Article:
"Students given the lower level of new content learned and retained the lecture information better." ------------------------------------------------------------------------ TOMORROW'S PROFESSOR(SM) LISTSERV "desk-top faculty development, one hundred times a year" STANFORD UNIVERSITY LEARNING LABORATORY (SLL) http://sll.stanford.edu/ ------------------------------------------------------------------------ Folks: The article below makes a strong case for "less is more" when it comes to the delivery of course content. It is number 12 in a series of selected excerpts from the National Teaching and Learning Forum newsletter reproduced here as part of our "Shared Mission Partnership." NT&LF has a wealth of information on all aspects of teaching and learning. If you are not already a subscriber, you can check it out at [http://www.ntlf.com/] The on-line edition of the Forum--like the printed version - offers subscribers insight from colleagues eager to share new ways of helping students reach the highest levels of learning. National Teaching and Learning Forum Newsletter, May 2001, Volume 10, Number 4. © Copyright 1996-2001. Published by Oryx Press in conjunction with James Rhem & Associates, Inc. (ISSN 1057-2880) All rights reserved worldwide. Reprinted with permission. Regards, Rick Reis reis@stanford.edu UP NEXT: Scholarly Reflection About Teaching Tomorrow's Teaching and Learning ----------------- 1,408 words ------------------ WHAT IS THE MOST DIFFICULT STEP WE MUST TAKE TO BECOME GREAT TEACHERS? Craig Nelson, Indiana University Although I have known many quite good teachers, I would only regard a couple of them as truly great. One of these, Tracy Sonneborn, once said of research that it was the closest thing he knew to prolonged orgasm and that as soon as he found anything that was more fun, he was going to switch. Tracy's guest presentations in my classes brought such a gripping intensity and evocation of insight to the classroom that it seemed as if the students were suspended a few inches above their seats. Tracy's comment is core to what has been for me the greatest paradox in learning to teach better. I regard the content I choose to teach as mostly quite fascinating, very exciting and fundamentally important. And it seems to me that this sense of fascination, excitement and importance is the core of much of what students respond to most positively in my teaching. But they are also the core of the biggest problem I have had to struggle with in my teaching-the tendency to try to teach much more than can be learned and, thereby, to also lose the students so deeply among the details that they fail to grasp the larger picture. In much of academia, a tendency to try to cover too much is encapsulated in traditional curricula and courses-in the academic cultures we are inducted into as part of our undergraduate and graduate training. BULIMIC LEARNING Because we find the material so fascinating and important we often learn it ourselves almost instantaneously and may have trouble recognizing the extent to which we "cover" too much content. However, I suspect that most faculty can remember courses where they were forced to learn so much content that they retained almost nothing. For me the paradigm example remains a cell biology course I took in graduate school--one taught in triplets of a name, a year, and a fact. I learned these with mnemonic matrices-matrices that I had no intention of remembering long enough to exit the examination room. Nor did I! It is often clear that many of our own students are engaged in similar "bulimic learning"-they memorize the material, "regurgitate" it on the exams, and forget it so promptly and completely that no mental nourishment remains. LESS IS MORE A conclusion that many of us are presenting substantially more than the optimal amount of content is also supported by some of the scholarship on teaching and learning. From their comparison of content intensive major courses with more concept focused non majors courses, Sundberg and Dini concluded: "The most surprising, in fact shocking, result...was that the majors completing their course did not perform significantly better than the corresponding cohort of non-majors" (M.D. Sundberg and M.L. Dini. 1993. "Science Majors v Non-majors: Is There a Difference?" Journal of College Science Teaching. Mar / Apr 1993: 299-304). They suggest that we should reduce the information density in major courses so that it matches that which we have usually regarded as appropriate only for non-majors. Similarly, Russell, et al., compared lectures in which 90% v 70% v 50% of the sentences disseminated new information (remaining time in each case was used for restating, highlighting significance, giving more examples, and relating the material to the student's prior experience). Students given the lower level of new content learned and retained the lecture information better (I.J. Russell, W.D. Hendricson & R.J. Herbert. 1984. "Effects of Lecture Information Density on Medical Student Achievement." Journal of Medical Education 59: 881-889). I have found it hard to fully implement the obvious conclusion because that means letting go of much of the content that I love so dearly. However, a similar conclusion, "less is more," follows from much of the other scholarship of teaching and learning. For example, if students learn more when we incorporate active learning into our lecture periods or replace the lectures with active learning classes, then we obviously must cover less material in order to teach more (I summarized key pieces of this literature here earlier, NTLF 10 (1): 7-8). Similarly, if we are to concentrate on higher order critical thinking, as I advocated here previously (NTLF 9 (5): 7-8), we have to reduce coverage to allow time for thinking. And to get effective commitment, we may have to use cases or even service learning-an approach well exemplified by Jane Harris Aiken's "Striving to Teach Justice, Fairness and Morality'" (1997, Clinical Law Review 4: 1-64; see my summary here earlier, NTLF 10 (2): 10-11). TOOLS TO HELP RESTRAIN COVERAGE I have developed a few tools that help me do this. One is to use reading study guides. When I assign a chapter or article, I usually write out the key questions I would like the students to be able to answer as a result of doing the reading. This is helpful in several ways. First, chapters in texts often cover much more material than students can meaningfully learn-I didn't realize this clearly until I found that I could write as many as 1150 short essay questions from some single chapters I was assigning. This caused me to ask what, exactly, I wanted the students to get. The typical way to constrain the scope of the content in many fields is to limit exams to the material that the teacher can articulate in lectures. This leads to rapid delivery, to high densities of sentences that disseminate new information (compare above) and to a tendency to allow little or no time for processing or questions. Giving the students a selective set of questions over the readings and telling them that the relevant questions on the exam will be drawn from among those questions means that I only need to treat in class those aspects of that material that are difficult for the students to learn directly from the reading. The study questions also facilitate effective small-group studying outside of class. A second powerful technique is to explicitly designate one of the class periods each week for extended, structured, small-group work. This requires me to select particular material, readings, exercises, problems or cases for deeper processing. I also have found it very useful to explain to other faculty what I am trying to do and the extent to which I do or do not have any evidence of how it is working. This is often most useful with faculty from other areas, as they are more likely to ask questions that reveal my tacit assumptions. FOCUSING ON PROCESS My encounters with my colleague Tracy Sonneborn's teaching arose from a case where I was presenting the results of one of his elegant studies of multiple sexes in protozoa (where mating type A can mate with B, or C, or...but not with other As). I asked him if he could come to my class to present his own work for as little time as he wanted to give. He said that he was too busy, as it would take him a whole day to prepare. I emphasized that I didn't need a literature review, just a quick summary of one nice study. He said that I didn't understand, that it would take him a day to prepare, but that (to get me out of his way) he would do it next year. I remembered and, although he protested again about the day of preparation, he came to class. Rather than presenting the final elegant experiment and its results (which usually had taken me about 10-15 minutes in class), he started with what they had known initially and asked the students what they would have hypothesized and what experiment they would have designed. He then agreed and presented the results of that experiment. He noted that the results did not support the hypothesis but did provide new information and asked what they would now hypothesize and how they would now hypothesize and they would test the new hypothesis. This continued for several rounds until a hypothesis emerged that was supported by the data (and eventually published). In 75 minutes he interactively taught about 15 minutes worth of conclusion and more than 75 minutes on the process of science! Funny thing-the process was much more exciting than the conclusion. Another funny thing-Tracy's course for non-majors had a reputation for stealing the best majors from other departments and converting them to biology majors. Maybe there is another way to use our enthusiasm than to dump vast quantities of conclusions on the students? CONTACT: Craig E. Nelson Biology, Jordan Hall 142 1001 E. 3rd St. Indiana University Bloomington, IN 47405-3700 Telephone: (812) 855-1345 E-mail: nelson1@indiana.edu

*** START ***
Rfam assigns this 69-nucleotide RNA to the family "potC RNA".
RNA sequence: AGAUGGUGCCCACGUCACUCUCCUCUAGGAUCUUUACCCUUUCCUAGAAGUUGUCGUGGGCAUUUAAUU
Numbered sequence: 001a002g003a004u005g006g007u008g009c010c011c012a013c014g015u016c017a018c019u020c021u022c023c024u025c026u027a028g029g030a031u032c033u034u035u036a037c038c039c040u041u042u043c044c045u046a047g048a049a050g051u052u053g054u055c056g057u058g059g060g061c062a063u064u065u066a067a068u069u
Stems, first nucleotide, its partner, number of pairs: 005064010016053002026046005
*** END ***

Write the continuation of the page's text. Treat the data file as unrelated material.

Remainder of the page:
permalink source: Tomorrow's Professor Listserv
tags: Learning, Training, Teaching

John Ortberg in his book, If You Want to Walk on Water, You Have to Get Out of the Boat, tells about a ceramics teacher who divided his class into 2 groups: One group was to be graded solely on quantity of work: 50 pounds of pottery would be an A, 40 would be a B, and so on. The other group would be graded on quality. Students in this group only had to produce one pot, but it had to be a good one. Amazingly, the highest quality pots were turned in by the quantity group. It seems that while they kept churning out pots, they were continually learning from their disasters and growing as artists. The quality group sat around theorizing about perfection and worrying about it. But they never actually got any better. Apparently, trying, failing, learning from failure, and trying again works a lot better than waiting for perfection.

permalink source: Anonymous
tags: Perfectionism, Persistence, Training